Thursday, October 16, 2008

Stray Mutt Number 5



Our neighborhood has recently become a haven for lost and abandoned dogs. They're always small, emaciated, poorly trained, and typically without collars. We get a lot of Chihuahuas. We've had some nasty experiences with a few (biting, aggressive behavior) and we wonder if the pound allows them to be adopted out to new families.

This little girl was standing in the middles of the road when I pulled into the driveway tonight. After she had an exceedingly near miss with a garbage truck, I plucked her from the street and took her inside. Surprisingly, she was friendly, if a bit skittish, and had a collar (but no Santa Ana license). "Princess" gobbled down Bailey's kibble while I pondered the following ethical dilemma:

-Princess obviously had an owner, as evidenced by the tag containing her name, address, and phone number

-She was used to people although not trained in any common canine commands

-She looked like she'd been on the streets for a long time, as evidenced by her grossly matted fur, brambles, and general dishabille

-She was skinny

I called the owner, thinking that the dog had been lost for weeks (which would account for her emaciated state and poor fur condition), only to learn that she'd been missing for approximately 1/2 hour. They picked her up promptly, without much of a thank you.

So here is the dilemma: does one return a dog to an owner that perhaps isn't taking good care of their pet? Do I turn the dog over to the pound? It's rare to find a dog with tags; an address/phone number at least indicates that they have some concern for the animal. Bailey has escaped a few times from our yard and various neighbors have graciously held onto him until we've been able to retrieve him. I'm sure he gobbled kibble like a madman too, while he was with other people. Of course, there is a difference between the Bailey of today and the skinny mutt that wandered around Lake Elsinore for a month. He weighs 30 pounds more, has a nice (too nice) layer of fat on his ribs, and a gorgeous, glossy black coat. The former Bailey was a sorry looking mutt: scrawny, matted fur, infected ears, etc.

I'm inclined to let this one slide but never sure when it's a good idea to step in and speak up. Any thoughts/opinions, oh internets?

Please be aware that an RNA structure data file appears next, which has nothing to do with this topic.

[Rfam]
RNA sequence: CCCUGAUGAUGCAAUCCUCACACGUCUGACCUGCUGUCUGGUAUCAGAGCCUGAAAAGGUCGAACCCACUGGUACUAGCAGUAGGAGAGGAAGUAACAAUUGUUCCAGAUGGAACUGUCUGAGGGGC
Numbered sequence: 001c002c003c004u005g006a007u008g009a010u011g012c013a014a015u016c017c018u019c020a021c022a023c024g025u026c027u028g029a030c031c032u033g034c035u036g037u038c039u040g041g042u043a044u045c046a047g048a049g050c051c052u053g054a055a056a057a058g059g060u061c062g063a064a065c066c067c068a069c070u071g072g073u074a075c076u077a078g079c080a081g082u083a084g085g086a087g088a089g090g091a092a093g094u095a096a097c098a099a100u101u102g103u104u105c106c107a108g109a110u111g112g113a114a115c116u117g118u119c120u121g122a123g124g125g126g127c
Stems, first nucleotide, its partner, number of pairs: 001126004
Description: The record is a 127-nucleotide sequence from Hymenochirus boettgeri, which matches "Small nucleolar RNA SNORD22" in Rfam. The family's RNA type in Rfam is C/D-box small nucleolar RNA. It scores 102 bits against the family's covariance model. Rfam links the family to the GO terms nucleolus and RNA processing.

Princess was quite friendly
Bailey was delighted to have a pal in the house and spent the hour begging to be let in the kitchen for a friendly play date.

Princess wasn't so sure ...
Not surprisingly, Princess was overwhelmed by Bailey and kept her distance. Bails was devastated. Perhaps Princess was worried about being crushed by 105 pounds of giddy, wiggling madness.

1 comment:

  1. I'm getting to the point where I think it might be best to turn the dog over instead of returning it to the owner; let them decide how to approach the owner. I was working in N. Hollywood a few years back, right on Victory Blvd, and a Mini-Pincher was running back and forth across the road. So in steel toed boots, i pursued the dog and stopped traffic and finally got the dog to head into a residential neighborhood. I continued to pursue the dog to try and prevent it from heading back out to a major street, and finally exhausted it to the point where it could be approached and handled. At this point I had chased it for over a mile (on a side note, this event was about 3 or 4 days after I had run my first marathon and my knees were not excited about running that much in boots!). The dog had tags so I took it to its home. The people were not thankful or apologetic, and they told me he runs away very frequently! What people don't realize is, it's not just the idea that they could lose their dog by it getting hit by a car, but also the trauma experienced by a motorist who hits a family pet on a busy street in the middle of the day... its sad to see people treat dogs as pieces of their home instead of family members...

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